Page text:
Here is a great article about the different causes behind a gassy baby. But sometimes, all you need to do is help your baby get a good burp to help with gas issues.


Your baby might just simply be hungry – which might make them more impatient for a letdown. If you find that this is happening frequently, you may want to pay closer attention to early hunger signs to ensure you are feeding your baby when they are in the early hunger stages – not the late.


If the baby is squirming and seems to be falling asleep, it could be a sign that they’re tired. When a baby is tired, they may start to fuss and squirm. They may settle and fall asleep as they start to nurse, or they may just not want to eat right then. Try giving them a short nap and try to feed them again later.


Another common reason for baby squirming is overstimulation. When a baby is breastfeeding, they are also taking in all the sights and sounds around them. This can be overwhelming for them, causing them to squirm and try to escape the situation.

Growth Spurt/Developmental Leap

The baby may be squirming because of growth spurts or a developmental leap. During these times, babies may be extra hungry and need more milk to keep up with their growing bodies.

During these times, they can be more interested in the world around them and have less patience. In this situation, just try and offer the breast as much as you can and be patient – this stage will pass!


A wet or dirty diaper can also cause the baby to squirm. If a baby’s diaper is full, they will squirm and cry until you change it. Some babies are more sensitive to soiled diapers than others, so you may want to make a habit of making sure your baby has a clean diaper before feeding.


Your baby may squirm if they’re getting distracted while breastfeeding. This is common if the baby is trying to look around the room or if there’s something else going on that’s grabbing their attention.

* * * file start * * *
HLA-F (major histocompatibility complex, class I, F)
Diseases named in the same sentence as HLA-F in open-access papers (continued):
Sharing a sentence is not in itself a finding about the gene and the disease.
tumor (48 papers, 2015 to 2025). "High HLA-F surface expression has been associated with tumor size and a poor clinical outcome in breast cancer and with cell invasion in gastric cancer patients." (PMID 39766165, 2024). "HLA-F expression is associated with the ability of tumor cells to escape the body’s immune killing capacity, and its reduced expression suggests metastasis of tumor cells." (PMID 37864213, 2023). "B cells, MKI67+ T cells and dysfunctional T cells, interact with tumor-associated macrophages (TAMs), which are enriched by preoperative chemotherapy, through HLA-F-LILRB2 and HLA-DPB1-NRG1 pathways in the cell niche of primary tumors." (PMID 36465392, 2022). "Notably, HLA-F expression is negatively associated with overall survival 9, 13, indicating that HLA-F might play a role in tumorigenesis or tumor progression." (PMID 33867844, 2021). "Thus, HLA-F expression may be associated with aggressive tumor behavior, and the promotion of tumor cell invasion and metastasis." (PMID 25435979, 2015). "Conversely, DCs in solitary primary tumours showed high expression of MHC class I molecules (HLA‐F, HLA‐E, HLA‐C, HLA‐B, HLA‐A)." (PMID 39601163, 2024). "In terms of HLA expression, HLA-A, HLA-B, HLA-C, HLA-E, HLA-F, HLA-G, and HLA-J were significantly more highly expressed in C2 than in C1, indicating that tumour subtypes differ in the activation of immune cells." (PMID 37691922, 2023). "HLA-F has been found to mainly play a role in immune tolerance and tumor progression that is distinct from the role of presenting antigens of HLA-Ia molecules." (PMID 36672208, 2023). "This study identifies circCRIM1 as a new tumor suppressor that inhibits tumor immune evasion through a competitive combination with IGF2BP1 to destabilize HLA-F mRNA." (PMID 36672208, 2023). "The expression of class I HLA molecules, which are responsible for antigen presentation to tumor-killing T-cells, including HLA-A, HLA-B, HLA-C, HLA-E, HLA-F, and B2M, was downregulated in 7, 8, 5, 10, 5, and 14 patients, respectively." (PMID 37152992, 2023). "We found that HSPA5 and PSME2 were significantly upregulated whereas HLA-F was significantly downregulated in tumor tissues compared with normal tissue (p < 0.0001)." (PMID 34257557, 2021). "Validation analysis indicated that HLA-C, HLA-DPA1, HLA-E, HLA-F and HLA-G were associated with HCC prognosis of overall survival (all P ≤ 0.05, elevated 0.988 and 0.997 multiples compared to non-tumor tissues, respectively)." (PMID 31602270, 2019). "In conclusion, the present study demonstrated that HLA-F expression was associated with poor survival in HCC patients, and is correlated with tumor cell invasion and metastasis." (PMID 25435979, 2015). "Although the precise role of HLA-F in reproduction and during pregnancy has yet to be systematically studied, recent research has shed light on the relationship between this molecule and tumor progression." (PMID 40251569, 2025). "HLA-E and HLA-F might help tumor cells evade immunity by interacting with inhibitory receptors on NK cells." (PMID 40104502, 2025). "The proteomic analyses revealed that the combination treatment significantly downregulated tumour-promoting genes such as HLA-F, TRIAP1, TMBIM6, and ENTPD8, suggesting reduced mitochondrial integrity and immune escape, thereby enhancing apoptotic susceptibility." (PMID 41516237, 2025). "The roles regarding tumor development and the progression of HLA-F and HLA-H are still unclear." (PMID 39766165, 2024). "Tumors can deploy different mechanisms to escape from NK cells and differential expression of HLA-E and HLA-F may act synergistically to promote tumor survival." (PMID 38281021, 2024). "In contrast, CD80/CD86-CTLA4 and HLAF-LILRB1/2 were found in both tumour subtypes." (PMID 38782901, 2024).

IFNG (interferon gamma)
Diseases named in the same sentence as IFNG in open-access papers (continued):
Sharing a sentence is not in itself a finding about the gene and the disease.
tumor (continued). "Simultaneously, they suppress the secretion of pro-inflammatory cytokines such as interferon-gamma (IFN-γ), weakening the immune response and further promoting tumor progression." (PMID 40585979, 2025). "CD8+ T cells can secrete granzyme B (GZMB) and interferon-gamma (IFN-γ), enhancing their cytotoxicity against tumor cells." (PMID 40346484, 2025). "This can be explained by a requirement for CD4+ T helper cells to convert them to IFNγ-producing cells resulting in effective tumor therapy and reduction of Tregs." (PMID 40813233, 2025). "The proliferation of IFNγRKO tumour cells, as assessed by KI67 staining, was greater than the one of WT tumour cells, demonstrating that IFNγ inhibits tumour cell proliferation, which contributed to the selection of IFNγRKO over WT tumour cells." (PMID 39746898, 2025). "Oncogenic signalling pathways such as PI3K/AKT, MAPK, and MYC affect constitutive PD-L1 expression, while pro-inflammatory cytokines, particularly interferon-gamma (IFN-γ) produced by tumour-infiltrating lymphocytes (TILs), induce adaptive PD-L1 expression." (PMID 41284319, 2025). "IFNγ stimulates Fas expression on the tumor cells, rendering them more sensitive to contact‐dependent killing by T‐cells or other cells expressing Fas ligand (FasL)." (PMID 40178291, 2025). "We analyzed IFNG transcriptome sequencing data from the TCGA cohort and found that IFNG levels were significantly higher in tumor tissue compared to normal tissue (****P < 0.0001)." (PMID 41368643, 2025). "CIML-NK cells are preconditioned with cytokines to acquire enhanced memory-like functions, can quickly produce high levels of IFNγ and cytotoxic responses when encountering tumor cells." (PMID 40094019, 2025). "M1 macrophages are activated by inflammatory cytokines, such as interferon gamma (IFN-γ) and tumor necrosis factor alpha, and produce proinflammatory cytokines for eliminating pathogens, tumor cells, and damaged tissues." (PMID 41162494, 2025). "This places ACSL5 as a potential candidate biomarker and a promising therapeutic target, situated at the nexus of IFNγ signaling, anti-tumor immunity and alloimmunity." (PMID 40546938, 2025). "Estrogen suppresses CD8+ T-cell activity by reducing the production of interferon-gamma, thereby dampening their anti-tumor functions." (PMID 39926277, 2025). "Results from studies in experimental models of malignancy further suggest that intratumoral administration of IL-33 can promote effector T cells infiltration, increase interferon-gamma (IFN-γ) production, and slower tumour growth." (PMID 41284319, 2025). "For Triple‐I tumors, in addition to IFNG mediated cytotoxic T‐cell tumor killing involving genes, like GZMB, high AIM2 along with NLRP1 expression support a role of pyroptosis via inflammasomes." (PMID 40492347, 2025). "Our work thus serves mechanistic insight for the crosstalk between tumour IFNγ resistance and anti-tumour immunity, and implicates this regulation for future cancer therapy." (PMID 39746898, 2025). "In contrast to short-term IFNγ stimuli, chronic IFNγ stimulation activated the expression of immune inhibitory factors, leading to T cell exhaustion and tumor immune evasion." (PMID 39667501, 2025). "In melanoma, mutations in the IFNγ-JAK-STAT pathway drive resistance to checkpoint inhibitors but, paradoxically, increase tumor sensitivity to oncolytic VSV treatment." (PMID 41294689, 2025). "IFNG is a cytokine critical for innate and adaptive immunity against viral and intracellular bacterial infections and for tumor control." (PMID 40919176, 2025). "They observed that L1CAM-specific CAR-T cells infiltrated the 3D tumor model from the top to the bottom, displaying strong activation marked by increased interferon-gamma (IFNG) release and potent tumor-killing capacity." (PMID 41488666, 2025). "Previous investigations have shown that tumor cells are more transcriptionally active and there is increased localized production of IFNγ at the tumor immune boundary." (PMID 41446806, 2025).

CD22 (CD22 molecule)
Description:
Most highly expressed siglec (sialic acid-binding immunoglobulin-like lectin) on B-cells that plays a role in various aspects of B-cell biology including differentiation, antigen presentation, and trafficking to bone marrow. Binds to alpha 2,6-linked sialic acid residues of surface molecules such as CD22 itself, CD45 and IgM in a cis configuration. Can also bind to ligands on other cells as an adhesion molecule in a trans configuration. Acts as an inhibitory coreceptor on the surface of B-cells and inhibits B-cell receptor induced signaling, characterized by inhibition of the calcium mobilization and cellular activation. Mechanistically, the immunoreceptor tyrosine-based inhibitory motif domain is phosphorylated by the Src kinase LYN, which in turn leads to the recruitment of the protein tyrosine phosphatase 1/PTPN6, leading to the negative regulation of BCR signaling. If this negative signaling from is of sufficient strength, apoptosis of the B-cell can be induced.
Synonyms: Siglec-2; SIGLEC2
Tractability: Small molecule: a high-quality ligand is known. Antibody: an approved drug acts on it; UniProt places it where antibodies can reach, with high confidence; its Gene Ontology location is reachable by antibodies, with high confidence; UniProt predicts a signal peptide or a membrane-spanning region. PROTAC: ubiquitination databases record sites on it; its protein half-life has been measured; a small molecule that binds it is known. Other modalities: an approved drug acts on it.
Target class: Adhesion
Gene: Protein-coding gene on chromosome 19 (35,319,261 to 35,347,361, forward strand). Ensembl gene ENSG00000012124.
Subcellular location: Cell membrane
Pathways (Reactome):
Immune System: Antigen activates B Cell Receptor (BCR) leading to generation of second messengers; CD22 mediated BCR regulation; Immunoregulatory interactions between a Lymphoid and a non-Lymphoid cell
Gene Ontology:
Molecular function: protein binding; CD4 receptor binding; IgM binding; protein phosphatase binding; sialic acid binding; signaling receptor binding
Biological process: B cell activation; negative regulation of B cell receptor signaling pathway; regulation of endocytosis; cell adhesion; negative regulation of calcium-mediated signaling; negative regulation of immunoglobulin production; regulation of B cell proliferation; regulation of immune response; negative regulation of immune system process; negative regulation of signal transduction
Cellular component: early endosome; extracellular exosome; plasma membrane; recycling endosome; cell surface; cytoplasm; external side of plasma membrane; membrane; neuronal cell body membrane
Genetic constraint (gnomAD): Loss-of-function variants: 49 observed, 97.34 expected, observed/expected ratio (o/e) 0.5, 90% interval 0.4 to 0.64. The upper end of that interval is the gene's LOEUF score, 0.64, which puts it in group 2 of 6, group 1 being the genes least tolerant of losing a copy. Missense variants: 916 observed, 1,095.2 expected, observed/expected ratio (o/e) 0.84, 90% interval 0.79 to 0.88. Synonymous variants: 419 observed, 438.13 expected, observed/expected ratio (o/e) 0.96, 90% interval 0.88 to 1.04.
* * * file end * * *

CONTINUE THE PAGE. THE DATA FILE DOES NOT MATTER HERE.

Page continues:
Here is some great advice on how to manage distracted nursing – 14 Tips for Surviving Distracted Nursing.

Uneven Breasts

Most women have a “slacker” side, or one side that seems to have a slower flow or produce less milk. If your baby doesn’t like that side as much, they may squirm more to show their dissatisfaction.

More on this topic – Lopsided Breastfeeding? How to Fix a Slacker Breast


If a baby has gastroesophageal reflux disease, they may start to squirm and cry at the breast. This is because the acid from their stomach is coming back up, causing them to feel uncomfortable.

Laidback nursing can be helpful as it keeps your baby in a more upright position. Chiropractic adjustments can also be really helpful for helping with reflux.


If a baby is squirming because of thrush, it’s important to take them to the doctor for treatment. Thrush can make the baby uncomfortable and fussy while breastfeeding, so it’s essential to get medical help right away.


Sometimes your baby just doesn’t like the position they are in, and they are squirming to get more comfortable!

There are different positions you can try and experiment with. While a newborn baby can’t tell you why they are uncomfortable, sometimes a different position is just the trick. I am personally a fan of the cross-cradle hold and side-lying.


The baby may start to squirm and cry when they’re teething. This is because the pain from teething can be uncomfortable and the baby may want to find a way to relieve it.


If a baby seems to be fussy all the time, it could be a sign that they are sick. the baby may start to squirm if their illness is causing them discomfort or pain. Ear infections are one of the more common ailments to cause a disruption to breastfeeding.

Finished Eating